Political analyzes of the TDP’s kingmaker position in the NDA have discussed the years of efforts that Chandrababu Naidu has put in to obtain Special Category Status for Andhra Pradesh, which would compensate for the loss of revenues suffered after the undivided state was split to create Telangana in 2014. A decade on, several issues relating to the Andhra Pradesh Reorganisation Act, 2014 (APRA) remain pending between the two successor states, and Telangana Chief Minister Revanth Reddy has said he hopes they are resolved soon.

The creation of the new states was followed by division and apportionment of the assets of undivided Andhra Pradesh. Courts were required to adjudicate several disputes that arose; A few of the major legal disputes are as follows.

The states are embroiled in some other disputes as well, including over competing claims on pending power generation dues, division of the AP State Financial Corporation’s assets, and over the sharing of Krishna and Godavari waters.

Ninth and Tenth Schedules of AP Reorganization Act

In December 2022, Andhra Pradesh approached the Supreme Court claiming that the division of assets contained in the Ninth and Tenth Schedules of the APRA had not commenced even though the Act clearly apportioned them between the two “successor states”.

According to the petition, the Act lists 245 institutions or assets (142 in Schedule IX, 91 in Schedule X, and 12 unmentioned in the Act) owned by the erstwhile State of Andhra Pradesh, valued at “about Rs 1,42,601 crores” and that 91% of these assets are located in Hyderabad “clearly to the benefit of Telangana”.

Festive offer

As of June 2, 2024, Hyderabad is the capital city of Telangana alone, and no longer the shared capital of both states. Andhra Pradesh is in the “disadvantageous position of having to start from scratch”.

These institutions, says the petition, “perform a range of basic and essential functions”, including agriculture, dairy development, education, medical services, minority and backward class development, etc. None of these assets have been apportioned between the successor states, it says.

According to Andhra Pradesh, Telangana’s inaction “has led to a multitude of issues adversely affecting and violating the fundamental and other constitutional rights” of the people residing in the state.

Andhra Pradesh has asked the Supreme Court to direct Telangana to start handing over assets specified in the Ninth and Tenth Schedules of the APRA under the supervision of a neutral arbitrator or a retired judge of the Supreme Court.

In December 2023, the case was listed for a final hearing in March 2024 by Justices Sanjiv Khanna and SVN Bhatti. However, the case was not taken up, and remains pending.

Andhra Pradesh State Council of Higher Education (APSCHE)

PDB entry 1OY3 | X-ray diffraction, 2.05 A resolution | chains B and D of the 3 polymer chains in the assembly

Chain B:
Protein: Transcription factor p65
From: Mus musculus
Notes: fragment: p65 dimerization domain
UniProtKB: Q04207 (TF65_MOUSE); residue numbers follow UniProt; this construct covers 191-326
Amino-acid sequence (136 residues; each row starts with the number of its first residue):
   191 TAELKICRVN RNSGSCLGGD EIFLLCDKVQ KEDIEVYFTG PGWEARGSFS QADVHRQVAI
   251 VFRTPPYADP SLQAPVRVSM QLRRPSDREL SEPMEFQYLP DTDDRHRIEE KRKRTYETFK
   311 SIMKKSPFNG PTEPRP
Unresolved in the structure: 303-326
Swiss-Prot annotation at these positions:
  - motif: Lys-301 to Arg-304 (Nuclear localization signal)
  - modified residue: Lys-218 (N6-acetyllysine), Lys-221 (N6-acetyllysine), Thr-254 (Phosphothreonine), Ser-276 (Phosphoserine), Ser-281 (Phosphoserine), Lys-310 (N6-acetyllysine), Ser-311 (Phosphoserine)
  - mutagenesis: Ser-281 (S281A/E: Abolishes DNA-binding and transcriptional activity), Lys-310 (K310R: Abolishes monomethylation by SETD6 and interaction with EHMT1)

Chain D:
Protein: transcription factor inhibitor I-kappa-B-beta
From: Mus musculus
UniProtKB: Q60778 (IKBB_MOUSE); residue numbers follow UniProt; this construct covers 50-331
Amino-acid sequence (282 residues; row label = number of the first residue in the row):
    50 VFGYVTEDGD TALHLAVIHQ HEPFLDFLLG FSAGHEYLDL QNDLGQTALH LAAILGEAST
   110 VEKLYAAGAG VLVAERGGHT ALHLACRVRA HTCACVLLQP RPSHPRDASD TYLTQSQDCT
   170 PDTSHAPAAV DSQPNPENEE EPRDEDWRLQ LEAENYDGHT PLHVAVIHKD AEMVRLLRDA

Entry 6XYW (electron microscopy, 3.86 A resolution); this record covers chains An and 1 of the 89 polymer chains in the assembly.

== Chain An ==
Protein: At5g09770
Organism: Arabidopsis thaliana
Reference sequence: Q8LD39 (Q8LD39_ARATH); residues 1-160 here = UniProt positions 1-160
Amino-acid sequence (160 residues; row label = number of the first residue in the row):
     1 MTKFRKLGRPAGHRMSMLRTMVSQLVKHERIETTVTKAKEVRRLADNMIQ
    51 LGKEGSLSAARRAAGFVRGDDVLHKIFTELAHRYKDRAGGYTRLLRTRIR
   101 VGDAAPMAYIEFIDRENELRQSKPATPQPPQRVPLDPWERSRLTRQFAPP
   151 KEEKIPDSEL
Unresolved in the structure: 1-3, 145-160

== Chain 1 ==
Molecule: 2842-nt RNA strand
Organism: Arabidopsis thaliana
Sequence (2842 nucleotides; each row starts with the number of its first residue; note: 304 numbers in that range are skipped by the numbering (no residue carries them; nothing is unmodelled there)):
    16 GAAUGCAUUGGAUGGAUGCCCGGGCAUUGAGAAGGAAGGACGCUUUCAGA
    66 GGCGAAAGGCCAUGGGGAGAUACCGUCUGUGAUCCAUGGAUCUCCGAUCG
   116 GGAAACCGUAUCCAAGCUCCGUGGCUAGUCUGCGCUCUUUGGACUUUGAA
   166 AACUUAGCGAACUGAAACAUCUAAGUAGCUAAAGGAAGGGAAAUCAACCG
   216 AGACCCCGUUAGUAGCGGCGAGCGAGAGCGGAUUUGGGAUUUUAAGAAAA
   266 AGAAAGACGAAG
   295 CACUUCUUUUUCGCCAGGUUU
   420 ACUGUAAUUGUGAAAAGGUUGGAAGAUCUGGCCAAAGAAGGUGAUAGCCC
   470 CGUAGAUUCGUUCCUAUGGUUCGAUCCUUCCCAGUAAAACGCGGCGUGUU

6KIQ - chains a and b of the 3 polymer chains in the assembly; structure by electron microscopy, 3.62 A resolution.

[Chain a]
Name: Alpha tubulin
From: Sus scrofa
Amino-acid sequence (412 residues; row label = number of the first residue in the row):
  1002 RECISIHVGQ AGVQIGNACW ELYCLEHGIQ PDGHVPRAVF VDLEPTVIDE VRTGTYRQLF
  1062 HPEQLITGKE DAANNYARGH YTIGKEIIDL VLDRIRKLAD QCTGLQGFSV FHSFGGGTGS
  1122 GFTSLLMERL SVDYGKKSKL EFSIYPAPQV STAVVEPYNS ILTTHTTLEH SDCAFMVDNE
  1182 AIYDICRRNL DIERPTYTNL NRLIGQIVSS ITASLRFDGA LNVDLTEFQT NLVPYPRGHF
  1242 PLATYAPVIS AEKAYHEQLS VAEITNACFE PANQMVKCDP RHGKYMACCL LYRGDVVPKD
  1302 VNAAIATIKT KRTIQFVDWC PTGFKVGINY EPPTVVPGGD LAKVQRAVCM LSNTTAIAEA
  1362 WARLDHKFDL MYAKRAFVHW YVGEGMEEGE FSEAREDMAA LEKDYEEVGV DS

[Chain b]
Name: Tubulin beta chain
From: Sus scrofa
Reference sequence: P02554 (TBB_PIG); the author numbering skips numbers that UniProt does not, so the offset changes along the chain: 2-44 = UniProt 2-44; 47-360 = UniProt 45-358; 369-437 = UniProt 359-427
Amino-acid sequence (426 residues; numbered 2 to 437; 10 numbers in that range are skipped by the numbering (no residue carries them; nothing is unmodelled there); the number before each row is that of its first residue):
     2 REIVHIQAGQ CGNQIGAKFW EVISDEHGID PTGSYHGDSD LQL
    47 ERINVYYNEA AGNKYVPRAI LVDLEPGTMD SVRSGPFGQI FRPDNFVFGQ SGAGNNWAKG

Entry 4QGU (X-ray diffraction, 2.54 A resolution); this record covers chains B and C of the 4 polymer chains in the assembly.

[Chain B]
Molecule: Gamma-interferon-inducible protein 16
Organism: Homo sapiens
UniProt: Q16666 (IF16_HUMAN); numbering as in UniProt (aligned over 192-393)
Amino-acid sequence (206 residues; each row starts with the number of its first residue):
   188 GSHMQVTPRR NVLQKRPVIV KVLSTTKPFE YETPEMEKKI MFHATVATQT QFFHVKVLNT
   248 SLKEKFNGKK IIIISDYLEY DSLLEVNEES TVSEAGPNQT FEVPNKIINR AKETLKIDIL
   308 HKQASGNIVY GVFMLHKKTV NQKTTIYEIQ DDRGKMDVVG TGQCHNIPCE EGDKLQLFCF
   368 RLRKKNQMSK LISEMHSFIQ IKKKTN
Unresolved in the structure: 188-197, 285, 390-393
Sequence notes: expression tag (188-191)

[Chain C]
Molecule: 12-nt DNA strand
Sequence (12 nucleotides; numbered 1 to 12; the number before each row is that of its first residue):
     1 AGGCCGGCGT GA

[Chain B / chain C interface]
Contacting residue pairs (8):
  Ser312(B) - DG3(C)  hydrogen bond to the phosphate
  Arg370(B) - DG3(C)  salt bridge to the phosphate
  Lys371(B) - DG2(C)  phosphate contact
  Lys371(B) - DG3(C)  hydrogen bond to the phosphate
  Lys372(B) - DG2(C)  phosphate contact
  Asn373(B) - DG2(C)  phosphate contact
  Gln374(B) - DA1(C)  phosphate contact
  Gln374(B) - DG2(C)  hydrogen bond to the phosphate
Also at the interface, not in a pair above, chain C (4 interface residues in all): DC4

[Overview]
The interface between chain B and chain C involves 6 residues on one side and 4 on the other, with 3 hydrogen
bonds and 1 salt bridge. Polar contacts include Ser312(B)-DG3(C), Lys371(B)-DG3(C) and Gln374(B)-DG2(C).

In 2016, the Supreme Court decided on a dispute where Telangana claimed ownership of all funds and assets of the Andhra Pradesh State Council of Higher Education (APSCHE).

The state of Telangana argued that the APRA does not contain any provisions for the apportionment of institutions under the Tenth Schedule (such as the APSCHE). As a result, since the assets of the APSCHE were located in Hyderabad, the state of Andhra Pradesh had no right to them.

The Supreme Court rejected this argument and invoked Section 47 of the APRA which states that the apportionment of assets can be subject to adjustment “as may be necessary to secure just, reasonable and equitable apportionment of the assets and liabilities amongst the successor States”.

It directed that APSCHE assets should be divided between the two states based on the population ratio.

Andhra Pradesh Dairy Development Co-operative Federation Limited (APDDCF)

In 2016 the Telangana government transferred the assets of the Dairy Development Board in Hyderabad to the Telangana State Dairy Development Cooperative Federation (TSDDCF) from the APDDCF.

The APDDCF challenged this Government Order at the Telangana High Court, arguing that as a Ninth Schedule institution, its assets had to be fairly apportioned in the manner provided by the APRA. The TSDDCF, however, claimed that the APDDCF headquarters were located in Telangana, and its assets belonged to the state in which it was located.

In 2021, the High Court held that the APDDCF’s assets should be divided between it and TSDDCF in the ratio of 58.31:41.68 after a complete valuation of the assets by the Comptroller and Auditor-General of India (CAG).

Both states have filed petitions challenging this judgment at the Supreme Court. The matter was last heard by Justice Sanjay Karol in October 2023.

Andhra Pradesh Mineral Development Corporation (APMDC)

The APMDC and the newly established TSMDC arrived at a plan to divide the assets of the APMDC (of the undivided state), another Ninth Schedule institution, in March 2018 based on the population ratio of 58.31:41.68.

The Andhra Pradesh government approved this plan in 2019, but the Telangana government took no action on the proposal. In 2020, the Andhra government approached the Telangana High Court arguing that the Telangana state’s inaction in implementing the proposal was arbitrary and illegal.

The court called the Telangana government’s conduct “baffling” and “inexplicable”, and ordered it to begin distributing the assets in terms of the proposal agreed to in 2018.

But the TSMDC and the State of Telangana challenged this decision before the Supreme Court in 2021. The matter was last heard by a three-judge Bench led by Chief Justice of India DY Chandrachud in February 2024.